The Chinese government has officially approved three robotic missions to the moon, which will lay the foundation for a permanent lunar base.
The Chang’e missions in development are progressing well, the China National Space Administration (CNSA) said on Sept. 10, and the next spacecraft, Chang’e-6, is almost ready.
China has made a number of breakthroughs in lunar exploration since launching its robotic lunar program in 2004. In successive missions, the country successfully launched first a pair of orbiters, then a lander and a rover; made the only landing on the far side of the moon to date; and most recently undertook a challenging sample recovery mission.
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Liu Jizhong, director of the CNSA’s Center for Lunar Exploration and Space Programs, told CCTV. (will open in a new tab)that the main purpose of these missions is to lay the foundation for a lunar research station.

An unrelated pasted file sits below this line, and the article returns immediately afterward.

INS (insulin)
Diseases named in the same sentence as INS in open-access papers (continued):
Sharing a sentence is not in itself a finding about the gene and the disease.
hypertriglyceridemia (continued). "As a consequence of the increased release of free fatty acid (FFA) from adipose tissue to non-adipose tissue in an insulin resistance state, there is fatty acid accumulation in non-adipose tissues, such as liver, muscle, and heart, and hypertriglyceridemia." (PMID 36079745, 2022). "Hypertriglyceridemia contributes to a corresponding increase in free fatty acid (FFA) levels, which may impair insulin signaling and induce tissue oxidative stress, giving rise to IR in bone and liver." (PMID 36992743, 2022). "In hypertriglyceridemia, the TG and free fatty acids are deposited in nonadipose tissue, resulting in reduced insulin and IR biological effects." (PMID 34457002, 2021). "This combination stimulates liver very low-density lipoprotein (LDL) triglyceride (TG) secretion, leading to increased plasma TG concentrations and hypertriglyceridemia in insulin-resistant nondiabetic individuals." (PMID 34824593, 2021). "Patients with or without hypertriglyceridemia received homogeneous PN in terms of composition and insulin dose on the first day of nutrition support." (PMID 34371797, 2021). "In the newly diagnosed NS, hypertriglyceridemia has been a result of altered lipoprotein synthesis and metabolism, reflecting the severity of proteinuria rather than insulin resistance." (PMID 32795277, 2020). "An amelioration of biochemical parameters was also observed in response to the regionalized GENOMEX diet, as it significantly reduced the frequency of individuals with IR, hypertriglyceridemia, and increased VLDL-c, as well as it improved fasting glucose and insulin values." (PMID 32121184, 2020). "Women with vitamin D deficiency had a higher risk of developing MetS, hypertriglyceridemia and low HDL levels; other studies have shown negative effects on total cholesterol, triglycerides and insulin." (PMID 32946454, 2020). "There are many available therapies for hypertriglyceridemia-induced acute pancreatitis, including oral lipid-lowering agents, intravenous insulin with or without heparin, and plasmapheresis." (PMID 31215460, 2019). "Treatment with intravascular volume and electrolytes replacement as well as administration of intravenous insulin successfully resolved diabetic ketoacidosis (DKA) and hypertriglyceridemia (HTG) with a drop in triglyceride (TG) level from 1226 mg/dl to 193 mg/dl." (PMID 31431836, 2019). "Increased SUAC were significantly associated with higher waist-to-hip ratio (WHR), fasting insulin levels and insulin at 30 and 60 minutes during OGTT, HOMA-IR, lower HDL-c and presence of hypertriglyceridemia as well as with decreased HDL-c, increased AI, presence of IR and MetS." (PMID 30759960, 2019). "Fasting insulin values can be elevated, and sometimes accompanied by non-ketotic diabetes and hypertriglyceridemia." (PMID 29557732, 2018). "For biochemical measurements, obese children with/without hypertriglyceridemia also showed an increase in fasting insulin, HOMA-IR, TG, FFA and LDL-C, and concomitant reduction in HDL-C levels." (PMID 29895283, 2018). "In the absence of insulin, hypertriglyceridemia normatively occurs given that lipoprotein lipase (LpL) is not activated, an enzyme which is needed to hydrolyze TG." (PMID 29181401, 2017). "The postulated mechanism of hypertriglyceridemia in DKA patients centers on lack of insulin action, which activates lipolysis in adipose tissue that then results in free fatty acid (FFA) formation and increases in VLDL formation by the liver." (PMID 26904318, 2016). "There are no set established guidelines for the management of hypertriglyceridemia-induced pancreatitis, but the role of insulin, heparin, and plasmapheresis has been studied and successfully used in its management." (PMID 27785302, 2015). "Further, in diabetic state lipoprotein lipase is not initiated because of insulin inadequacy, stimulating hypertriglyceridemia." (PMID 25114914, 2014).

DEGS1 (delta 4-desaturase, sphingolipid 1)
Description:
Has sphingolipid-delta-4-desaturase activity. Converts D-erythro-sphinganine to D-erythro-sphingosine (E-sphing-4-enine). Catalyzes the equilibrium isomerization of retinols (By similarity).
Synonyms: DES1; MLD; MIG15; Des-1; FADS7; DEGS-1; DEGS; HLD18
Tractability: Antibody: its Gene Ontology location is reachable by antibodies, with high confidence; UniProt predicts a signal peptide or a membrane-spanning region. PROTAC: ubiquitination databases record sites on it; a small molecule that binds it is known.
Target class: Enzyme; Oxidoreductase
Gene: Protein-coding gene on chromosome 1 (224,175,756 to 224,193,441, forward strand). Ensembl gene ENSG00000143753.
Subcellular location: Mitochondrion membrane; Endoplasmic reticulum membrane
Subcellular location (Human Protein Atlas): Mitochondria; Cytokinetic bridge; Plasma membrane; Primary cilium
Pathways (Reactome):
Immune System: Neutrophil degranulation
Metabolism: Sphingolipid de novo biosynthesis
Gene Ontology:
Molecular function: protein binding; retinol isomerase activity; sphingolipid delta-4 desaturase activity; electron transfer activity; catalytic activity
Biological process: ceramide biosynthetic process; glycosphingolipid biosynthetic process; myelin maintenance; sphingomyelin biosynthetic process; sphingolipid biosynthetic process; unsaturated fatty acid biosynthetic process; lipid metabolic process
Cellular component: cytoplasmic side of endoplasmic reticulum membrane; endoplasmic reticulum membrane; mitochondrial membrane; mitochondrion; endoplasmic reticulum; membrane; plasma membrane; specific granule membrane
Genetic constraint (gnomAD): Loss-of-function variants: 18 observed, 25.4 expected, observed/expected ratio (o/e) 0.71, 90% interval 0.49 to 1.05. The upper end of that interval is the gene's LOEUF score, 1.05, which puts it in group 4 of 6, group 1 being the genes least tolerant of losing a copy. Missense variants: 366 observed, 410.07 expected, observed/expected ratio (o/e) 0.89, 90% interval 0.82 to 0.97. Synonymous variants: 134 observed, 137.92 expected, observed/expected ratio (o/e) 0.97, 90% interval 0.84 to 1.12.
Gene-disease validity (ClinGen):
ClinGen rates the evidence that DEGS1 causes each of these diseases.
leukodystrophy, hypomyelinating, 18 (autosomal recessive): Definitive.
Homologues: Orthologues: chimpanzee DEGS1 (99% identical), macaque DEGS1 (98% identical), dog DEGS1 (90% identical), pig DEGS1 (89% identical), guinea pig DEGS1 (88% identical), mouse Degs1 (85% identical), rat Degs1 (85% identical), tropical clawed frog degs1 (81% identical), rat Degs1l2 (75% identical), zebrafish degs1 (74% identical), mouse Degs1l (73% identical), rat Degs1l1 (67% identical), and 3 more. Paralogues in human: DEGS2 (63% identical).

“There are a lot of technological problems that need to be solved,” Liu said. “However, with the foundation we have built and a great team, I believe we will succeed.”
The first of the new missions will be Chang’e 6, which was originally designed as a backup for the 2020 Chang’e 5 lunar sample return mission. Chang’e 5 was a success, so the spacecraft is being repurposed for the first ever attempt to collect samples from the far side of the moon. CNSA did not provide a timetable for the mission, despite the advanced stage of spacecraft development.
Chang’e 7 will then target the south pole of the moon. The mission will consist of an orbiter, a lander, a rover, a relay satellite, and a small detector that can jump into craters in search of water.
Chang’e 8 will be launched later this decade and is designed to test 3D printing technologies and use local resources.
China is planning a project called the International Lunar Research Station (ILRS) in cooperation with Russia for the 2030s and is looking for partners to join this endeavor.
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